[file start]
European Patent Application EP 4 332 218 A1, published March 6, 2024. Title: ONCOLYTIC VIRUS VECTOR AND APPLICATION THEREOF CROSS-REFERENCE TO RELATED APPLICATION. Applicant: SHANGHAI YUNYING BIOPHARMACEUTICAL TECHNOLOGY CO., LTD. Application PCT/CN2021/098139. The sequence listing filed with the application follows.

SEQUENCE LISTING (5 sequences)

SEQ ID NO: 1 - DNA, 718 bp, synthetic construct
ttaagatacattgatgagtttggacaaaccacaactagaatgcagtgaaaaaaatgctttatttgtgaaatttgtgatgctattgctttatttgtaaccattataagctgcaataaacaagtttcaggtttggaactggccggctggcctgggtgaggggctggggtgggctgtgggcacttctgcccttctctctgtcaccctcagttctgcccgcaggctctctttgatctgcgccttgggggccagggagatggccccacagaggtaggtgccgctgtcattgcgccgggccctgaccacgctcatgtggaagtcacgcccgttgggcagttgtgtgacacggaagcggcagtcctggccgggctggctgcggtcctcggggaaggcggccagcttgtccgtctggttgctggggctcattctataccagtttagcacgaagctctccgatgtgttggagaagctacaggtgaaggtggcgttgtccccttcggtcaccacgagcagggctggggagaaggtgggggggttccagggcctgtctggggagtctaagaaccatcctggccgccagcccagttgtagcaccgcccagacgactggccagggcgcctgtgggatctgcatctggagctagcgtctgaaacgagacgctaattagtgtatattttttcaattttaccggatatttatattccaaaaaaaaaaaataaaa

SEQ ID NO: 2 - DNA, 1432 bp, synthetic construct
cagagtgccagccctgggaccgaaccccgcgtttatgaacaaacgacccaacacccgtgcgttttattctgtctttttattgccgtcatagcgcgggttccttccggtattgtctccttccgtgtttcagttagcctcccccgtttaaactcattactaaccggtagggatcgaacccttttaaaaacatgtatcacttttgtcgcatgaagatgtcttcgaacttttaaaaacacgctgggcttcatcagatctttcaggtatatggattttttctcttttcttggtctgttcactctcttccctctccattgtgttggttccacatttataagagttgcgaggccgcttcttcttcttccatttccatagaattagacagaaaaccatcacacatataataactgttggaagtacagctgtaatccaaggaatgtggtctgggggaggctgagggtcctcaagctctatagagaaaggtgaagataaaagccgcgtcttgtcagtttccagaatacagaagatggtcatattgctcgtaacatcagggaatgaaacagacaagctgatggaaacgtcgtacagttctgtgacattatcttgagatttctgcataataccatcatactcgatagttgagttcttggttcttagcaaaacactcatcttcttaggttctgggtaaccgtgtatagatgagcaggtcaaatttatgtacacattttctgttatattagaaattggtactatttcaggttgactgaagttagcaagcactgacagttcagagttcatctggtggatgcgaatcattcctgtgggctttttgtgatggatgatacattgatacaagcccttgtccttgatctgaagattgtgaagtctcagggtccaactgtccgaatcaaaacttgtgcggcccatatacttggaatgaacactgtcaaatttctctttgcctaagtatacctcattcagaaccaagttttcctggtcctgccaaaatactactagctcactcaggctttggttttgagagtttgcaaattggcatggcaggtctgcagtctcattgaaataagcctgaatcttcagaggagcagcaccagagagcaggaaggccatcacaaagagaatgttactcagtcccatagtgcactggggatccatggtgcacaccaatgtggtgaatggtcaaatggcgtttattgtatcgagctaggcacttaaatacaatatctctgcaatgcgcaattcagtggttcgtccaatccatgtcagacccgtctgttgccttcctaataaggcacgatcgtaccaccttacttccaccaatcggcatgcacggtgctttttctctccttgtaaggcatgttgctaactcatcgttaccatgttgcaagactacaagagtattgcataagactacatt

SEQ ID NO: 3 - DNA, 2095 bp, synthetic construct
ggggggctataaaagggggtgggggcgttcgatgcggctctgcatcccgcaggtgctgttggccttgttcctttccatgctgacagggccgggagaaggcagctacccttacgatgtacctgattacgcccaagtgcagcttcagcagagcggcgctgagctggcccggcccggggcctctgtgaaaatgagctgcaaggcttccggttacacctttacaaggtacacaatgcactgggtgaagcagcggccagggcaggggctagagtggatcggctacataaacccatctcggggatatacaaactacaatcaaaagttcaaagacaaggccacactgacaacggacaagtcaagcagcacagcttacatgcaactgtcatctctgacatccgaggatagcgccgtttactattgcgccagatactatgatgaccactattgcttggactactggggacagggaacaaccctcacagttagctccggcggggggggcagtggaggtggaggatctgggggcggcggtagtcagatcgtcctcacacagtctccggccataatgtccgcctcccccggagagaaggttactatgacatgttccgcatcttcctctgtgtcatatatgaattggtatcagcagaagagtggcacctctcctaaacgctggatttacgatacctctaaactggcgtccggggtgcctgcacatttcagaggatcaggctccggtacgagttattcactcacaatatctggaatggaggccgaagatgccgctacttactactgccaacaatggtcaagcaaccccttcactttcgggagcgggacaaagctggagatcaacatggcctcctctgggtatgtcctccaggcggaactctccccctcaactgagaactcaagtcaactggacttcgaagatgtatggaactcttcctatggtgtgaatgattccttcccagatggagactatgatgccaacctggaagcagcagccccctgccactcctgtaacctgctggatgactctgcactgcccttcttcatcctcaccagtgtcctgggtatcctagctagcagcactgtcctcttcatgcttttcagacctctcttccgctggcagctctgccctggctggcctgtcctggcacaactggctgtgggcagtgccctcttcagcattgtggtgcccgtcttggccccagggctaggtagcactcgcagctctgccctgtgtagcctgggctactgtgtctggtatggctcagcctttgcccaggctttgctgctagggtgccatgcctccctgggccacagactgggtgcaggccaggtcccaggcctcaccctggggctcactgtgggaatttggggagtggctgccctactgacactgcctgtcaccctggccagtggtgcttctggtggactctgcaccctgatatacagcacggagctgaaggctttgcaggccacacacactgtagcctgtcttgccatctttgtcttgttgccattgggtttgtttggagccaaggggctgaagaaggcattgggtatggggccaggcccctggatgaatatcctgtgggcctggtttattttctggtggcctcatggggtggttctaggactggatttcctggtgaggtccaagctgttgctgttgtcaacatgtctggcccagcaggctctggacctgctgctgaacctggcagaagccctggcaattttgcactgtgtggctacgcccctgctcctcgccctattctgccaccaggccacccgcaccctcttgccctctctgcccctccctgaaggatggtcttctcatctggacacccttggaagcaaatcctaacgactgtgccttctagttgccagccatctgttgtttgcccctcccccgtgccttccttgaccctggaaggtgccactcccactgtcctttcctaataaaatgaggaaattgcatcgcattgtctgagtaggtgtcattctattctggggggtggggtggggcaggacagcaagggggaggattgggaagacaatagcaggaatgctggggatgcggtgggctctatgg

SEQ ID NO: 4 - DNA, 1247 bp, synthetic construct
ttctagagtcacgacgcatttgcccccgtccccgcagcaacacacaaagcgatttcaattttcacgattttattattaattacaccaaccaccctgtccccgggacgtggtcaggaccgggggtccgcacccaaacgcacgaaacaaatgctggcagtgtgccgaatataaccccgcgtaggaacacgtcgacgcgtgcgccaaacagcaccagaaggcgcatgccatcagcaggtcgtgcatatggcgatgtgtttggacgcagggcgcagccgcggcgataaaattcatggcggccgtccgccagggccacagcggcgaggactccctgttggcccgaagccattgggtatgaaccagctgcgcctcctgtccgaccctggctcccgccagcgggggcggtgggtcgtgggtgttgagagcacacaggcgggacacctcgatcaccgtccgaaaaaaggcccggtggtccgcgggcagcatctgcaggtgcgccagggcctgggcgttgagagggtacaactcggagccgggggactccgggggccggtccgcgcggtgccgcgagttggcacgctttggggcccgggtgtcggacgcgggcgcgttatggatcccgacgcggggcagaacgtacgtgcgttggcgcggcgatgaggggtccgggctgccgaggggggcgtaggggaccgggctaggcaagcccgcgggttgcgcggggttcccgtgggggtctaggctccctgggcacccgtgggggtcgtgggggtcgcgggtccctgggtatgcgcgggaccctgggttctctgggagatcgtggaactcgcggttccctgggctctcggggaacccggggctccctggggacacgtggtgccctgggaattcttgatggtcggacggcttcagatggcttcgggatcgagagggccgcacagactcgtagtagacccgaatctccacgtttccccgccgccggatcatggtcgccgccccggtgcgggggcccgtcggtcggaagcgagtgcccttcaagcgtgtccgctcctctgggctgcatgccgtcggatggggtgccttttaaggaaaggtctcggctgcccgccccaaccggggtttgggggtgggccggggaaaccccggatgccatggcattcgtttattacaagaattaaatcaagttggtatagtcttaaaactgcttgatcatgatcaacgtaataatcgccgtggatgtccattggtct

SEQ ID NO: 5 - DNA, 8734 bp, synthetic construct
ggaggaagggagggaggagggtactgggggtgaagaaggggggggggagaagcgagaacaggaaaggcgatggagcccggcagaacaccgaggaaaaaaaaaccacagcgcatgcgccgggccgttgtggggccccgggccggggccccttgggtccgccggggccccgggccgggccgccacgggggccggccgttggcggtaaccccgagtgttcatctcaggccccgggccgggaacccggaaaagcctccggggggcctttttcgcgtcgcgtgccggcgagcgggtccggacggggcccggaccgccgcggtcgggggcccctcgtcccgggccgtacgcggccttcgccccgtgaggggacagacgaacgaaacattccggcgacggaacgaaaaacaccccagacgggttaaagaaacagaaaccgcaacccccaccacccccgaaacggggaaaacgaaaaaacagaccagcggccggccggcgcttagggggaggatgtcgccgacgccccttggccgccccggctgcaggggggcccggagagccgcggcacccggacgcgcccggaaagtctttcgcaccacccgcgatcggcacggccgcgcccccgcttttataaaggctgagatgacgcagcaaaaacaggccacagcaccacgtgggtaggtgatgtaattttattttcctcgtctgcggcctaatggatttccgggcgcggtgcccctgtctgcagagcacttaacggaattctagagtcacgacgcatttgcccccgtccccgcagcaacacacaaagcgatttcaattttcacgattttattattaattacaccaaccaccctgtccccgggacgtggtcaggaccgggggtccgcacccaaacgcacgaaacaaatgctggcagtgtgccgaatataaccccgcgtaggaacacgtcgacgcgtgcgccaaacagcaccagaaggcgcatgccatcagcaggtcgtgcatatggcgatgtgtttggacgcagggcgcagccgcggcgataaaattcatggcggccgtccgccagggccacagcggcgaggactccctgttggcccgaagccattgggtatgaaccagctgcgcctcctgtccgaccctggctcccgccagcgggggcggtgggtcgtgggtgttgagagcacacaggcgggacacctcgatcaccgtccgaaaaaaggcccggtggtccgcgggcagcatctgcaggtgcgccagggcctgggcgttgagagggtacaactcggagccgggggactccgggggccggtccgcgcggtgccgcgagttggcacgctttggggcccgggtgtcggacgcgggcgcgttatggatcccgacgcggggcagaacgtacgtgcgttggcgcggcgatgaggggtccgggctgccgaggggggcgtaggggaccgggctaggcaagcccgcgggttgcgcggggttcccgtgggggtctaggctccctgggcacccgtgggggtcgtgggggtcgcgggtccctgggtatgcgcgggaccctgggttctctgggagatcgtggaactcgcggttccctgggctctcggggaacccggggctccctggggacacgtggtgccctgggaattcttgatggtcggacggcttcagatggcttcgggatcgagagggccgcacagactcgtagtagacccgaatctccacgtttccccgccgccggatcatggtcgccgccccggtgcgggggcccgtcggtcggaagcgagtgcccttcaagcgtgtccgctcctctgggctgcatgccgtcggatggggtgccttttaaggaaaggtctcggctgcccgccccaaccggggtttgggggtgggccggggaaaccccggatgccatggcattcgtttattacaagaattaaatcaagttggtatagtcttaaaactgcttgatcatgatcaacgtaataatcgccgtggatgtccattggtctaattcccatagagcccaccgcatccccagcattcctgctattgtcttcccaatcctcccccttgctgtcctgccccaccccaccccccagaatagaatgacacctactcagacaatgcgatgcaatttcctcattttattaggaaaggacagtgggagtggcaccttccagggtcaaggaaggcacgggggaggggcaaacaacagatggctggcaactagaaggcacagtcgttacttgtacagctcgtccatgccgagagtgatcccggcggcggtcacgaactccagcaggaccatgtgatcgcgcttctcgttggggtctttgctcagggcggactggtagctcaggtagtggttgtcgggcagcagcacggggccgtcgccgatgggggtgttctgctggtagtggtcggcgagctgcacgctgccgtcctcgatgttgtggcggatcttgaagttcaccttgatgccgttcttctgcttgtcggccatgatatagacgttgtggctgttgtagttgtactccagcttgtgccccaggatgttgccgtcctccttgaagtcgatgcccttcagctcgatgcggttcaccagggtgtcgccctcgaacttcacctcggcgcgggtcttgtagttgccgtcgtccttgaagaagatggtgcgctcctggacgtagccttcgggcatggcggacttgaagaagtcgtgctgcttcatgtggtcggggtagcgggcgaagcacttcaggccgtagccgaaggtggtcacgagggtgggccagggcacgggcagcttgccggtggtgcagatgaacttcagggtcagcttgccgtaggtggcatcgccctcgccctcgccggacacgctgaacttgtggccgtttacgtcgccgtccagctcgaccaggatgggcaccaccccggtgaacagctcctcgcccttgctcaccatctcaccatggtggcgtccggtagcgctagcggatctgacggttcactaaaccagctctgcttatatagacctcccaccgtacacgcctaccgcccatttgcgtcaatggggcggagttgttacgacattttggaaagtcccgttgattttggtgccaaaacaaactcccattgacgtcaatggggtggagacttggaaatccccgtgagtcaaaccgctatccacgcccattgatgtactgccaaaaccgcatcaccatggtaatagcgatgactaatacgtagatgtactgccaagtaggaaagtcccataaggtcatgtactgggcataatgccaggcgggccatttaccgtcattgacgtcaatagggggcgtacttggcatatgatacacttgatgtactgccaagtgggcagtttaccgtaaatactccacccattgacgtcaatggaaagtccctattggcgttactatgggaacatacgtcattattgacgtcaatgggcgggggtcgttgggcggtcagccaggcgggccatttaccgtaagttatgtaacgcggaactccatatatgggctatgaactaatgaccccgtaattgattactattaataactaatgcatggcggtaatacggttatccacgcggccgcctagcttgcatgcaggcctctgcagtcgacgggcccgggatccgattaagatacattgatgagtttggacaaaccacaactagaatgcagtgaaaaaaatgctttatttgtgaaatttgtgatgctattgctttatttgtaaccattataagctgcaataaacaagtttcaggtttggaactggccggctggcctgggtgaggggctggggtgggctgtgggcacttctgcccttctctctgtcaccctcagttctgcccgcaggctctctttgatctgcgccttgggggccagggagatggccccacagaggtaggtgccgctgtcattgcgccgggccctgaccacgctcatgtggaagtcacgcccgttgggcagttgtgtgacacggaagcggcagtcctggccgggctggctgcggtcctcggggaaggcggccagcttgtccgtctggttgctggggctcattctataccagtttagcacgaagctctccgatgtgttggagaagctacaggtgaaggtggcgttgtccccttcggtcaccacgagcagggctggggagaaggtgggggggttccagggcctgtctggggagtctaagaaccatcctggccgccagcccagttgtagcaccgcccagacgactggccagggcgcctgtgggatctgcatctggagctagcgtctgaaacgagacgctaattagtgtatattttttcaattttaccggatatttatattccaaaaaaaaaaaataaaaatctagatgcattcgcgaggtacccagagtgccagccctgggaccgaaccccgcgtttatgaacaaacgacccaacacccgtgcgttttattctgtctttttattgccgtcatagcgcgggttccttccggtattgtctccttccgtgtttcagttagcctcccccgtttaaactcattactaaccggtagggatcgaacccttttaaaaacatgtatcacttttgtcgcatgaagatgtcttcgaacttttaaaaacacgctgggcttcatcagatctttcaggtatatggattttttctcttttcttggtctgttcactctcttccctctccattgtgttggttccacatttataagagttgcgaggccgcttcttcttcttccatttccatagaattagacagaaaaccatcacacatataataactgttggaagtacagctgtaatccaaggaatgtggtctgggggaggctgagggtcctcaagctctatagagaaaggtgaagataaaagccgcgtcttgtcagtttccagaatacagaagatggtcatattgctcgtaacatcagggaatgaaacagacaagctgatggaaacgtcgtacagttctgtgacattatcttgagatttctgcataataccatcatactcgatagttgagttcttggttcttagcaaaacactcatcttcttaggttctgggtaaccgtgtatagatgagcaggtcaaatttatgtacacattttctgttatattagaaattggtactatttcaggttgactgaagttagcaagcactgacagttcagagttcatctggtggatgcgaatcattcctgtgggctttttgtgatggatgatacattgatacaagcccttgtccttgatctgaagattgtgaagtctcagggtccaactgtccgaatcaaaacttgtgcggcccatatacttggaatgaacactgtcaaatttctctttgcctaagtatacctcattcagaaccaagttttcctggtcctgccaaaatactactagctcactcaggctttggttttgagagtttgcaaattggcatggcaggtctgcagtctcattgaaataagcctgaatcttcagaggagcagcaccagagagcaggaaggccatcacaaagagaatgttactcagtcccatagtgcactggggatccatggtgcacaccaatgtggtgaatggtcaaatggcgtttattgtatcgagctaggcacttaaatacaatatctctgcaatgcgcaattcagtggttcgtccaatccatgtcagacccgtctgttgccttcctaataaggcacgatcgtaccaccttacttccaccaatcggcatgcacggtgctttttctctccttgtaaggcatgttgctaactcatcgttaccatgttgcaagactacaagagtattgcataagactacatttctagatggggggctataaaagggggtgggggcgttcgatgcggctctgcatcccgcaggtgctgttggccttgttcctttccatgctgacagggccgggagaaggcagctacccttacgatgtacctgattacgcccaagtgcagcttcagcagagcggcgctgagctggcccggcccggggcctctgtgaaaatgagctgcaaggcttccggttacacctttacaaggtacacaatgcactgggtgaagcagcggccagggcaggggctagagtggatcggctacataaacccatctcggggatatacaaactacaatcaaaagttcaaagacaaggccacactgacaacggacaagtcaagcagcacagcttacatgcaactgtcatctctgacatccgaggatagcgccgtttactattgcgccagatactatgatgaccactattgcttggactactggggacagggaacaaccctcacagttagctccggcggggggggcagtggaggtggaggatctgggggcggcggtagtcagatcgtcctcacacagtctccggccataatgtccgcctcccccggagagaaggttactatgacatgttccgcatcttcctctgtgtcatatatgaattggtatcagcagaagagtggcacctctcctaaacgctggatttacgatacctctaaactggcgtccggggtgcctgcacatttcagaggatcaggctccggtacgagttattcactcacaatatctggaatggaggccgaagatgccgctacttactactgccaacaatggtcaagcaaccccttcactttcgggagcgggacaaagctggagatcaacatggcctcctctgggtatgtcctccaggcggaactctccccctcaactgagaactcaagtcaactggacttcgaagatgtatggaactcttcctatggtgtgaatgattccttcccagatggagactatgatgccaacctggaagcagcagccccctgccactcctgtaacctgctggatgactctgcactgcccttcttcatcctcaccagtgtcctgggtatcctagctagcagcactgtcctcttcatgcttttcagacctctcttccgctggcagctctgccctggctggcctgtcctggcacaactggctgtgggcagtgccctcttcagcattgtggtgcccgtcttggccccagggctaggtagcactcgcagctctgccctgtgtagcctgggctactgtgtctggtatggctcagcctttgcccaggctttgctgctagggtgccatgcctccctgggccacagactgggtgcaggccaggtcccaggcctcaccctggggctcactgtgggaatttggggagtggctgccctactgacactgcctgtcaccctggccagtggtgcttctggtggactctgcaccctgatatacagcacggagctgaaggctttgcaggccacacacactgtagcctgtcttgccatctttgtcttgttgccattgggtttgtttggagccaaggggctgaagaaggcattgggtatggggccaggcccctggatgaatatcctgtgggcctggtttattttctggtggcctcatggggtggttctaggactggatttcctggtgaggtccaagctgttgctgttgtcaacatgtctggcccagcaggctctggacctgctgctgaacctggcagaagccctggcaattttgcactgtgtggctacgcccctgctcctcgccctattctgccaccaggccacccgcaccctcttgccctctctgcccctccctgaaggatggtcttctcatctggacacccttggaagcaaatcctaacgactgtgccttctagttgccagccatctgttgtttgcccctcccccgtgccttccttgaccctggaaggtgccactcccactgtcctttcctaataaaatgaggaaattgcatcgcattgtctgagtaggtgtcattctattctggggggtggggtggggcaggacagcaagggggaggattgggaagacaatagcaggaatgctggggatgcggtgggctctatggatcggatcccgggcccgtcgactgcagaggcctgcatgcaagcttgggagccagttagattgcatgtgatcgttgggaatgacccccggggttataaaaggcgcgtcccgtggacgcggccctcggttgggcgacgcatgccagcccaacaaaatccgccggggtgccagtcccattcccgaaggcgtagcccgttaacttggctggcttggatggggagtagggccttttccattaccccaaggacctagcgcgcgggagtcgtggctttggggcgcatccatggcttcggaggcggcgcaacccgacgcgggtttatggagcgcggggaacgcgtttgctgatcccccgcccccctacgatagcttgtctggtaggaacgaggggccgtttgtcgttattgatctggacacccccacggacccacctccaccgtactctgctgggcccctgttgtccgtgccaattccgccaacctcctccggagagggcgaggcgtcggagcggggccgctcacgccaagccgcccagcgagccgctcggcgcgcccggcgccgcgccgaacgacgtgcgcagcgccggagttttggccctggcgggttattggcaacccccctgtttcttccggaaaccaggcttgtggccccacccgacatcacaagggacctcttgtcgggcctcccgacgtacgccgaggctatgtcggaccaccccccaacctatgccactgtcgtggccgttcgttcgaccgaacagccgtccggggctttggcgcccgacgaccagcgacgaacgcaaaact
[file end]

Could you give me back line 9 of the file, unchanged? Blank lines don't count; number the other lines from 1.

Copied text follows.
SEQ ID NO: 4 - DNA, 1247 bp, synthetic construct